The slight margin of opposition to the tax pledges among voters — 36 percent supported the pledge, 47 percent opposed them, 18 percent didn’t know — raised a few eyebrows, though the 10-point margin of support among GOP identifiers in this formulation made sense, and sheds light on the ready embrace of these pledges by GOP primary candidates.

Insider opposition to the anti-tax pledges was lopsided, with 86 percent embracing the “wait and see” position; and again, the gulf between the insiders and GOP identifiers was pronounced, as the table below illustrates. If the underlying logic of the anti-tax pledge has been to starve government of revenue in order to weaken it, per Norquist, then the insiders appear to be opposed to this goal — more strongly opposed than the general public, and much more strongly than the GOP primary electorate, half of which supports such pledges.

The lesson may well be a simple tautology: Government insiders are government insiders, and their beliefs merely reflect their positions. And among the electorate, in a period of slow economic recovery and intense political polarization, there is no consensus on policy priorities. But the pronounced differences between the insiders and the GOP identified voter base underlines the wound-like gap between those working in the system, on one hand, and a group of Texans who, at least for the moment, is intensely engaged in the electoral politics that are shaping governance in the state. Neither group, it would seem, is doing much to give the other what it wants.

Should candidates sign anti-tax pledges during campaigns?
Insiders UT/TT (all) UT/TT (R) UT/TT (D) UT/TT (I)
Yes 13% 36% 50 20 35
No 86% 47% 40 61 50
Don’t know 2% 18% 10 19 15

For notes about data, seen “Fine Print” below.

FINE PRINT: To paraphrase the caveats I wrote the first time we engaged in this exercise: This is speculative. I was and am a big fan of the idea of regularly checking in with the insider list. It is a rare chance to get information from the side of politics that rarely gets explicit coverage or day-to-day news coverage. The attitudes and knowledge of people as a group on the list rarely sees the light of day in either journalism or academic research. But the Inside Intelligence survey is highly informal and not a statistical sample of any rigorously defined population. Texas Weekly and The Texas Tribune are explicit about this. The list of participants is neither comprehensive nor a random sample of a carefully specified group — it’s a provisional list of names, more or less knowledgeably assembled by a small group of people. Anything we claim about this group of insiders can’t be said to be about much more than the specific group that responds in a given week; they can’t be presented as statistically representative of anything other than themselves. The names of the respondents are published each week, though of course not matched to their specific responses. Readers can make reasonably informed judgments about the characteristics of the group and about the degree to which they may be taken as a provisional thermometer of the temperature of the capitol on any given week.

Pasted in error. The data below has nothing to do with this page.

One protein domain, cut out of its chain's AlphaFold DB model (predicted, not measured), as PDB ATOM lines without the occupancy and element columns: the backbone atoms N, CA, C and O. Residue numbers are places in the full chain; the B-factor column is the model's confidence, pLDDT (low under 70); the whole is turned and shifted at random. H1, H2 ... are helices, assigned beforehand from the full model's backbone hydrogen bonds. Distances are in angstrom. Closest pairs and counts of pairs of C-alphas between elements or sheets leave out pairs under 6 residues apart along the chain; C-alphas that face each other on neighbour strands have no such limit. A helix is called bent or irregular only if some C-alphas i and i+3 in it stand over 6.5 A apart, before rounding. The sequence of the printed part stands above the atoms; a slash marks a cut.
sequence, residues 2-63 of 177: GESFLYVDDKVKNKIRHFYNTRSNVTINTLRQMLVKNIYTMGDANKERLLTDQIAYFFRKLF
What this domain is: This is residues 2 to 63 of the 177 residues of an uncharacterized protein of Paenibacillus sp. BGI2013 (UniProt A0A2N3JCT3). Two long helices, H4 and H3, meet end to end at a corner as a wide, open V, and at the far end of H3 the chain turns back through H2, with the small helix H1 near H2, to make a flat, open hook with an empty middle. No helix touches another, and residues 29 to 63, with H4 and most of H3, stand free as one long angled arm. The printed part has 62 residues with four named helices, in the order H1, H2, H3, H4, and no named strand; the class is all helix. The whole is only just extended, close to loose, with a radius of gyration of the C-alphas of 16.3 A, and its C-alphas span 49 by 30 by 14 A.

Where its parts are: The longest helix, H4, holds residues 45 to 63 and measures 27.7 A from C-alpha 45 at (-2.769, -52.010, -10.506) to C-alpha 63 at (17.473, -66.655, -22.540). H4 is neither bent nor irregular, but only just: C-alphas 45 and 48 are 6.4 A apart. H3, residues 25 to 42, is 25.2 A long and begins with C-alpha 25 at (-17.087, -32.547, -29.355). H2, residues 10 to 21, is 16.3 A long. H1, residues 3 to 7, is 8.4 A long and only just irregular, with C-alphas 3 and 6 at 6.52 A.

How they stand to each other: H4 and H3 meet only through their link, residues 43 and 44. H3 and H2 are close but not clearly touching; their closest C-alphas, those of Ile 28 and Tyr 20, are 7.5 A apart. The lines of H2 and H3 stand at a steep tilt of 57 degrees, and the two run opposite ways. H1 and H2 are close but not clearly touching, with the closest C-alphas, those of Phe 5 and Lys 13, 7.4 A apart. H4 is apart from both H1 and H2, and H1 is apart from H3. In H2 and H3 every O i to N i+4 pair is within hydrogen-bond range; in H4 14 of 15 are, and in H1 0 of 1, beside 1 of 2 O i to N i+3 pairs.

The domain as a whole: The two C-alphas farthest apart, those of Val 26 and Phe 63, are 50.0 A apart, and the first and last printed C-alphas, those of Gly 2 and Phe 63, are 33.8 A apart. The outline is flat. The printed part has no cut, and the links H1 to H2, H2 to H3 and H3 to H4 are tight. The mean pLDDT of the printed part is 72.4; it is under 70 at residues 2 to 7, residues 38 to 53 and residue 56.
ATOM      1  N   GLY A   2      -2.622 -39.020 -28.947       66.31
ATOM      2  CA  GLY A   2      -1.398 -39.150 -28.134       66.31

NOTES ABOUT THE DATA. All University of Texas/Texas Tribune poll data is from the May 2012 poll. N=800 Adult self-reported registered voters; Margin of error: +/- 3.46 percentage points; field dates, May 7-13, 2012.

Inside Intelligence responses: Texas education and tax pledge items: 125 responses, published June 4, PID: Democrat 23 percent, Republican 44.4 percent, Independent 32.5 percent; MIP -Texas: 145 responses, published May 28, PID Democrat 24.1 percent, Republican 40 percent, Independent 35.9 percent. As always, this is not a scientifically designed survey and so has no statistical margin of error.

Texas Tribune donors or members may be quoted or mentioned in our stories, or may be the subject of them. For a complete list of contributors, click here.

 

This article originally appeared in The Texas Tribune at http://www.texastribune.org/texas-politics/texas-political-news/inside-out-insiders-and-voters-dont-see-eye-eye/.

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Jim Henson, The Texas Tribune

Jim Henson, The Texas TribuneJim Henson directs the Texas Politics project and teaches in the Department of Government at The University of Texas, where he also received a doctorate. He helped design public interest multimedia for the Benton Foundation in Washington, D.C., in the late 1990s and has written about politics in general-interest and academic publications. He also serves as associate director of the College of Liberal Arts Instructional Technology Services unit at UT, where he has helped produce several award-winning instructional media projects. In 2008, he and Daron Shaw, a fellow UT government professor, established the first statewide, publicly available internet survey of public opinion in Texas using matched random sampling. He lives in Austin, where he also serves as a member of the City of Austin Ethics Review Commission.